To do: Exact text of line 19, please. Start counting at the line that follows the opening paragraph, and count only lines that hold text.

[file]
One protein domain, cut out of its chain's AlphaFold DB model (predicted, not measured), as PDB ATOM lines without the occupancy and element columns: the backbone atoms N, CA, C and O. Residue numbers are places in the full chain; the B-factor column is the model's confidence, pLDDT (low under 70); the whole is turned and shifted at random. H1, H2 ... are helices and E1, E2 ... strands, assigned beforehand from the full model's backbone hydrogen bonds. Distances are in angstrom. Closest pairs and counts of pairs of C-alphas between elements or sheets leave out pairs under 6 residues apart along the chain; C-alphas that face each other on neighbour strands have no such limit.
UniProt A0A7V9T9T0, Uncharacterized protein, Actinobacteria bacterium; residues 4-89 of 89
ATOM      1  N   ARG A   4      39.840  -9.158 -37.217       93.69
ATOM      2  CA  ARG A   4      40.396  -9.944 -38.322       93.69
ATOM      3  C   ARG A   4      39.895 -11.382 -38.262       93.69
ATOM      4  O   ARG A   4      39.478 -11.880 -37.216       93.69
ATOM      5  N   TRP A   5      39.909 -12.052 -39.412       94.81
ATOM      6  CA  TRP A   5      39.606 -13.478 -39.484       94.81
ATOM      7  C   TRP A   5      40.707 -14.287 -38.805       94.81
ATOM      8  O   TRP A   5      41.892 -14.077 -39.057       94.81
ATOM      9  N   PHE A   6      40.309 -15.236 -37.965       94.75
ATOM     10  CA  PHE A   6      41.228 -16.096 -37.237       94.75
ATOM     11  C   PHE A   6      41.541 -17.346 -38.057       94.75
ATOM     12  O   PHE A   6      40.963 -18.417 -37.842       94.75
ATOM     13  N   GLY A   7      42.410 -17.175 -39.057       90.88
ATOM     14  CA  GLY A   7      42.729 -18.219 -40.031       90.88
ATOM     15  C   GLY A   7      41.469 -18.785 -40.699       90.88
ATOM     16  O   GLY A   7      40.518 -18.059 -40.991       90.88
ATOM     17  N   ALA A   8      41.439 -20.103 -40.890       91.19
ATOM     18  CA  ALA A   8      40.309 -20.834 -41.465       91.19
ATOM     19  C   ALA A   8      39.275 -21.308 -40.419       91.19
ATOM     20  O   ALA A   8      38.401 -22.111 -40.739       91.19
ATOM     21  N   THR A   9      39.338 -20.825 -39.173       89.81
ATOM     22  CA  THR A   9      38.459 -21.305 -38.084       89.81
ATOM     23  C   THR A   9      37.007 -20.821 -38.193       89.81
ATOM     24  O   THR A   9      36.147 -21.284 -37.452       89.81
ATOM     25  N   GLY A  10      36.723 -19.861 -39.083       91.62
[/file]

ATOM     18  CA  ALA A   8      40.309 -20.834 -41.465       91.19